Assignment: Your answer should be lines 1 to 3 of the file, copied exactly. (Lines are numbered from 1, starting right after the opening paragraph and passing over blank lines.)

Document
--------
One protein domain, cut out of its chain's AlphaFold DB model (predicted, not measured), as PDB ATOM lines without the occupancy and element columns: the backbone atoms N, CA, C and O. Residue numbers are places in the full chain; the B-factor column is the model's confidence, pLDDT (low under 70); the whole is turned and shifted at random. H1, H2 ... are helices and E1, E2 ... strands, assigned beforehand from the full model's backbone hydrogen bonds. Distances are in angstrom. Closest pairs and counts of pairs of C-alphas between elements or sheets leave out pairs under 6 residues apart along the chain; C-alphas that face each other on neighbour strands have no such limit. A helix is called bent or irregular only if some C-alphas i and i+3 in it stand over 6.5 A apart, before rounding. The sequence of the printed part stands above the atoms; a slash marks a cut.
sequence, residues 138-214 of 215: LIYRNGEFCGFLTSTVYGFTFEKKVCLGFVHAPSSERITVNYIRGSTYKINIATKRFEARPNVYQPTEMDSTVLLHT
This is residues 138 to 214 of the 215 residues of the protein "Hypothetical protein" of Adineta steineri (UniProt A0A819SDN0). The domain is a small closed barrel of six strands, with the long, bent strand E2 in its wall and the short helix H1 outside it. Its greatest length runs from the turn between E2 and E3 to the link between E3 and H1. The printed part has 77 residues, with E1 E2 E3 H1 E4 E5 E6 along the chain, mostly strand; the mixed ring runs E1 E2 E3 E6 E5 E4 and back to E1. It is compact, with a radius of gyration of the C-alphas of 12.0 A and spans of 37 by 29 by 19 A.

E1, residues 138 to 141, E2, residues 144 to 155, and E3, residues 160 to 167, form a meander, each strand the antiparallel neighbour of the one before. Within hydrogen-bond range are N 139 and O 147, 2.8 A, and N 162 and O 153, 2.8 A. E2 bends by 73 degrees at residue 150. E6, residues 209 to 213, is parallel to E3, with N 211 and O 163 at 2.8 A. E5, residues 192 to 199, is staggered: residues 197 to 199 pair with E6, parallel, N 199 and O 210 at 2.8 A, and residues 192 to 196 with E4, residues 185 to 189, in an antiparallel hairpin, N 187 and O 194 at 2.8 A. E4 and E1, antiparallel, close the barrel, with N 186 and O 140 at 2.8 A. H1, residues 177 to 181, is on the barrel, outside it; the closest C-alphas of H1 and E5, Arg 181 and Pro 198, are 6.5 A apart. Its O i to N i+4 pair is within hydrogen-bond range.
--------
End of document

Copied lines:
sequence, residues 138-214 of 215: LIYRNGEFCGFLTSTVYGFTFEKKVCLGFVHAPSSERITVNYIRGSTYKINIATKRFEARPNVYQPTEMDSTVLLHT
This is residues 138 to 214 of the 215 residues of the protein "Hypothetical protein" of Adineta steineri (UniProt A0A819SDN0). The domain is a small closed barrel of six strands, with the long, bent strand E2 in its wall and the short helix H1 outside it. Its greatest length runs from the turn between E2 and E3 to the link between E3 and H1. The printed part has 77 residues, with E1 E2 E3 H1 E4 E5 E6 along the chain, mostly strand; the mixed ring runs E1 E2 E3 E6 E5 E4 and back to E1. It is compact, with a radius of gyration of the C-alphas of 12.0 A and spans of 37 by 29 by 19 A.

E1, residues 138 to 141, E2, residues 144 to 155, and E3, residues 160 to 167, form a meander, each strand the antiparallel neighbour of the one before. Within hydrogen-bond range are N 139 and O 147, 2.8 A, and N 162 and O 153, 2.8 A. E2 bends by 73 degrees at residue 150. E6, residues 209 to 213, is parallel to E3, with N 211 and O 163 at 2.8 A. E5, residues 192 to 199, is staggered: residues 197 to 199 pair with E6, parallel, N 199 and O 210 at 2.8 A, and residues 192 to 196 with E4, residues 185 to 189, in an antiparallel hairpin, N 187 and O 194 at 2.8 A. E4 and E1, antiparallel, close the barrel, with N 186 and O 140 at 2.8 A. H1, residues 177 to 181, is on the barrel, outside it; the closest C-alphas of H1 and E5, Arg 181 and Pro 198, are 6.5 A apart. Its O i to N i+4 pair is within hydrogen-bond range.